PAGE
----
The Telegraph
 
 
IN TODAY'S PAPER
CITY NEWSLINES
 
 
ARCHIVES
Since 1st March, 1999
 
THE TELEGRAPH
 
 
Email This Page
Roar for 100 retaliations rises

Gaza, April 18 (Reuters): Hundreds of thousands of Palestinian mourners cried for vengeance today for Hamas leader Abdel-Aziz al-Rantissi, slain by Israeli missiles even as the Jewish state plans to quit the group’s Gaza stronghold.

In secret, Hamas named a new official to replace 56-year-old Rantissi — the second leader of the militant Muslim group to be assassinated by Israel in less than a month. Sheikh Ahmed Yassin died in a previous missile attack on March 22.

Israeli Prime Minister Ariel Sharon praised the army for yesterday’s helicopter strike on the firebrand Rantissi, Hamas’ political leader in Gaza, and pledged his country would continue to “fight terror”.

Sharon told his cabinet the killing was part of a dual strategy to unilaterally withdraw from Gaza, occupied by Israel since the 1967 war, while striking militants.

Rantissi’s body was carried aloft on a stretcher draped in a green Hamas flag. Mourners kissed his shrapnel-sliced face and others tossed flower petals onto the body. Fists shook at the sky in anger as four Israeli warplanes roared overhead.

“The blood of Yassin and Rantissi will not be wasted. Their blood will force the eruption of new volcanoes,” one militant cried. Thousands took up the refrain of revenge, chanting: “We will sacrifice our souls and blood for Rantissi.”

Rantissi, an Egyptian-trained paediatrician who was outspoken in support of violence against Israel, died when two missiles slammed into his car hours after a suicide bomber killed an Israeli soldier at northern Gaza’s Erez crossing.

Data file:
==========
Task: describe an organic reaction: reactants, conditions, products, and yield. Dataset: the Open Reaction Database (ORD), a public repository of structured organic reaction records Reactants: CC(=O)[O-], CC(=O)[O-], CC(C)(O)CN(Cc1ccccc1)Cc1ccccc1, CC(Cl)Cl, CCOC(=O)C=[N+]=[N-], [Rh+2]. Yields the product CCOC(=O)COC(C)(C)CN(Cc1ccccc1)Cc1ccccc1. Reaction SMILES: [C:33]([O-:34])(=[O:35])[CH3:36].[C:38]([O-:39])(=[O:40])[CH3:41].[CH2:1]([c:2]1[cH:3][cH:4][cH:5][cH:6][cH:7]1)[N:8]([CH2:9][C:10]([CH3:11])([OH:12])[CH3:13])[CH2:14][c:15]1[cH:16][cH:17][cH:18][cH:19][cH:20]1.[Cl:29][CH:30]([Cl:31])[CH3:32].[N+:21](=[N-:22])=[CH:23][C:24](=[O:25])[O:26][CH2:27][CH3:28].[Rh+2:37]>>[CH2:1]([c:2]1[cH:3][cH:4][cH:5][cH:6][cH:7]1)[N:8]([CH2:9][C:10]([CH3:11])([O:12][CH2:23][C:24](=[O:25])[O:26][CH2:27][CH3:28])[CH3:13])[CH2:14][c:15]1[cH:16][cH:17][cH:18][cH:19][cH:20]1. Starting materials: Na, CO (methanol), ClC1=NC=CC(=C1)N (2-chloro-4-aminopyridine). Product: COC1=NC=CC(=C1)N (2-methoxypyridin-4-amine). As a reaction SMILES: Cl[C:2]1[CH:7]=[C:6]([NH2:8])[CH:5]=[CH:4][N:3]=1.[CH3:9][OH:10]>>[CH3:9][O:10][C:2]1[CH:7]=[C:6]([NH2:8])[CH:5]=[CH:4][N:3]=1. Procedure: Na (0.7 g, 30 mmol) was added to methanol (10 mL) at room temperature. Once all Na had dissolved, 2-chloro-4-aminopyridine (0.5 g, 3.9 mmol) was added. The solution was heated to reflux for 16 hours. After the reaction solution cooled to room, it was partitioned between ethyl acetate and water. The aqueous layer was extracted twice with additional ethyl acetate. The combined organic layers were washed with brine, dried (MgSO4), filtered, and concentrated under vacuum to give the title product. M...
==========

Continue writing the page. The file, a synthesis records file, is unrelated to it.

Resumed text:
Rantissi was buried today in Gaza’s Martyrs’ Cemetery.

Hamas has so far failed to carry out the kind of massive attack it had promised to avenge Yassin’s death.

Faced with an Israeli threat to wipe out all its leaders, Hamas said it had named Rantissi’s successor but would keep his identity secret. Palestinian sources speculated the new leader was either Mahmoud al-Zahar or Ismail Haniyah. Zahar said reaction for Rantissi and Yassin would come. “The Israelis are hiding, they are keeping off the streets. We will retaliate when the time is right,” he said.

Rantissi’s killing stoked Palestinian anger already high over President George W. Bush’s statement last week backing Sharon's pullout plan — which would also let Israel keep some West Bank land Palestinians want for an eventual state.

Protests against Rantissi’s assassination erupted across the West Bank in scenes that recalled the start of an uprising more than three-and-a-half years ago. Israeli troops used teargas and rubber bullets to drive back stone-throwers.

“It is no doubt a crime,” Palestinian Prime Minister Ahmed Qurie said. “Unfortunately the Israelis feel they are supported by the US administration.”

Qurie wrote to world leaders today urging them to restart West Asia peace talks, accusing the US of breaking international law by making “concessions” in the name of the Palestinians.

UN Secretary-General Kofi Annan criticised Rantissi’s killing, saying it could lead to more violence in West Asia. The European Union and Russia also condemned it. The UN, the EU, Russia and the US form a “quartet” of brokers who have charted a “road map” to peace in West Asia . But some European officials feel Bush’s statement last week sidelined the other group members.

The US denied giving Israel the green light to go after Rantissi but refrained from condemning the assassination.

Israel killed Rantissi three days after Sharon won Bush’s backing at the White House for his plan to withdraw from Gaza and four Jewish settlements in the West Bank by the end of 2005.

Sharon presented his “disengagement plan” to his cabinet today.

Top
Email This Page